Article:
Science and warfare

Today, 4th August, marks 100 years from the start of the First World War. It seems appropriate, therefore, to offer a reflection on the relationship between science and war.

It is often said that science is morally neutral. It is only the uses to which the products of science are put that are good or evil. But what happens when scientists are drafted into a nation's war effort?

Medicine has always been a part of warfare, as war has always generated a need to care for sick and injured soldiers. But the First World War marks the first use of modern science, as we understand it, as a deliberate part of the war effort. In his paper, Chemical warfare and medical response during World War I*, Gerard J Fitzgerald describes WWI as 'the chemists' war'. World War I was the first war in which chemical weapons, specifically developed to be deployed on the battlefield, were used. If the First World War was the chemists' war, perhaps it is fair to say that the Second World War was the physicists' war, with both sides working to be the first to develop atomic weapons. So can the intentional development of such destructive weapons really be considered to be 'morally-neutral science'? Undoubtedely, much of the research that led to the possibility of developing chemical and nuclear weapons was morally neutral - scientists conducting research for no reason other than to advance human knowledge or to find ways to improve industrial processes. Those working on wartime weapons projects might well have considered the work they were doing to be morally good - working for the defence of their nation and people, and/or developing something that would shorten the duration of the war, and thus reduce the loss of human life overall. Others, of course, would see such weapons, capable as they are of mass and indescriminate killing, as evil.

Within Christian ethics, questions about what is and is not morally acceptable within war are addressed by the just war tradition. Just war principles state that, once war has begun, those involved have a duty to use force proportionately (that is, only as much as is required to respond to the threat faced), to limit the damage done, and to protect civilian populations from harm. Whether or not the scientific weapons developed and deployed during the two world wars met these criteria can - and is - debated. What is certain, however is that from the beginning of the 20th century, science had become central to western, industrial society, and it remains so today. Inevitably, then, science is likely to continue to play a part in any theatre of war.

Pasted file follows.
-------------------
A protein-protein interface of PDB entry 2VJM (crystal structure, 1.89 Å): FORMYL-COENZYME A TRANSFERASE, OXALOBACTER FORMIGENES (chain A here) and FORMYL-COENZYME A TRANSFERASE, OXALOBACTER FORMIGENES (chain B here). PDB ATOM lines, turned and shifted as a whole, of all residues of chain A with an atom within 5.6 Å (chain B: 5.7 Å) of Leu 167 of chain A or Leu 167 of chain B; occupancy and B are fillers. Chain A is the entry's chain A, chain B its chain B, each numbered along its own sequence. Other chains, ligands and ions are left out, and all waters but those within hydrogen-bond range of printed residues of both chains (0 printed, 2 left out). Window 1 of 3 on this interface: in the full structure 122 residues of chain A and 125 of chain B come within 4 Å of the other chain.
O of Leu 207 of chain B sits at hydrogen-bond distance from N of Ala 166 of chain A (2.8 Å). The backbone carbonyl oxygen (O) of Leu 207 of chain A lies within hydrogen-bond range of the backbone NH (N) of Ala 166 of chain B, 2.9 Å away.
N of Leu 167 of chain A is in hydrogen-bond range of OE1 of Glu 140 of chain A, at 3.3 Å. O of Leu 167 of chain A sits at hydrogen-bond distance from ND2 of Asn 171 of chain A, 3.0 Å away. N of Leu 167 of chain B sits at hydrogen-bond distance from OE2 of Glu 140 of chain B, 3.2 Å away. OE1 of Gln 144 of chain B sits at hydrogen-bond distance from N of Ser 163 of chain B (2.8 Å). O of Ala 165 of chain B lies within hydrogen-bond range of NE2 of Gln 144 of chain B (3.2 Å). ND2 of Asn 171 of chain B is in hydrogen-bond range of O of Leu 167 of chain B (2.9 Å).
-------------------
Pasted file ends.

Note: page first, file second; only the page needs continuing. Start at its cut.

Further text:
Not wanting to conclude on a negaitve, it must be said that the First World War also produced many positive advances in medicine, science and technology. The treatment of injured soldiers led to advancements in orthopaedics, cosmetic and reconstructive surgery (both of which would further advance during the Second World War), and psychiatric care. The first blood bank was created during World War I. The use of aeroplanes in the theatre of war created a need for wireless communication between planes and the ground, and this led to the development of radio systems that helped to enable the growth of commercial aviation. Stainless steel was created during research to find a more durable metal for guns. And, in Germany, the need to treat those suffering from malnutrition led to the use of ultra-violet lights to treat children wtih rickets, and the invention of the vegetarian sausage!

 

*American Journal of Public Health, 2008; 98(4): 611-625


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